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Decoding the smooth IPO of Snap, Snapchat’s parent company

Sharika S Nair
16th Mar 2017
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Snapchat’s parent company, Snap, raised $3.4 billion in its IPO without exercising the ‘green shoe’ option, which is an extra allotment that allows underwriters to buy up to 15 percent of company shares at the offering price. The company sold 200 million shares at $17 each for $3.4 billion. This is considered to be a smooth IPO.

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According to a Livemint report, this represents the largest IPO of a US-based tech company since Facebook went public in 2012. Co-founders Evan Spiegel and Bobby Murphy are getting $272 million apiece. An explanation for the 200 million shares would be that VC firms Benchmark and Lightspeed offloaded nearly 29 million shares for $340 million and $146 million respectively and Snap Chairman Michael Lynton sold 54,907 shares for $1 million. The 200 million shares sold will have a fraction that will be traded soon. A quarter of the 200 million shares have been locked up by Snap for about a year.

Snap, in contrast to other platforms like Facebook and Twitter, didn’t really define its business plans from the start. For instance, Facebook promoted social ads and Twitter promoted similar tweets. Time and again, CEO Evan Spiegel insists that it is a camera company. Leaving that aside, in terms of IPO pricing, Snap can’t be compared to Facebook, which was valued at $81 billion at IPO pricing in May 2012.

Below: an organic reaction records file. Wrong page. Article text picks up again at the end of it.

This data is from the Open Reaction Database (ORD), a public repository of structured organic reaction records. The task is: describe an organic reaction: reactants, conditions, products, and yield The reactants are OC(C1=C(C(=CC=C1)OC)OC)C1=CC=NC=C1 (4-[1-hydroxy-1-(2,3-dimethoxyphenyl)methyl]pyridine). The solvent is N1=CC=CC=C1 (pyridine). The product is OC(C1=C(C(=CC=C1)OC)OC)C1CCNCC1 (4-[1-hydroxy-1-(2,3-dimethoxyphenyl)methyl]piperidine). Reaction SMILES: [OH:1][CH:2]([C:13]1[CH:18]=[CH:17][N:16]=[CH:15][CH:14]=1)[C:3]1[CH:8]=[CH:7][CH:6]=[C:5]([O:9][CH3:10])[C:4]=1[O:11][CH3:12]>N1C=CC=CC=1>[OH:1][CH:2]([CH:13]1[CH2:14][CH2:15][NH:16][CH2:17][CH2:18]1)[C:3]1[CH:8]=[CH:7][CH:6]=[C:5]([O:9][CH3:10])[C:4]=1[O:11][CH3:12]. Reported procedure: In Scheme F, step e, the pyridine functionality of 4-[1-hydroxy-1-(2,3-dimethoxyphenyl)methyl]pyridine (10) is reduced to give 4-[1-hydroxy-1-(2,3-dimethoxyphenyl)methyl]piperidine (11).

As of March 1 2017, Snap is worth just under $20 billion. The company however can be valued at $24 billion after taking into consideration all the bonuses and rewards that will be given to its employees. Snap could be using the $2.3 billion that it is keeping for acquiring new technology and hires. Nothing has been mentioned about how the money will be used, though it is speculated to be used to pay off around $3 billion for Google’s and Amazon’s cloud services. Just before the IPO, Snap had signed a $2 billion contract with Google for its cloud services. Though the services provided are unknown, Google Cloud is very important to Snap’s operations. Snap could be using Cloud Storage, App Engine, Compute Engine, and Big Query, all of which are Google’s cloud services.

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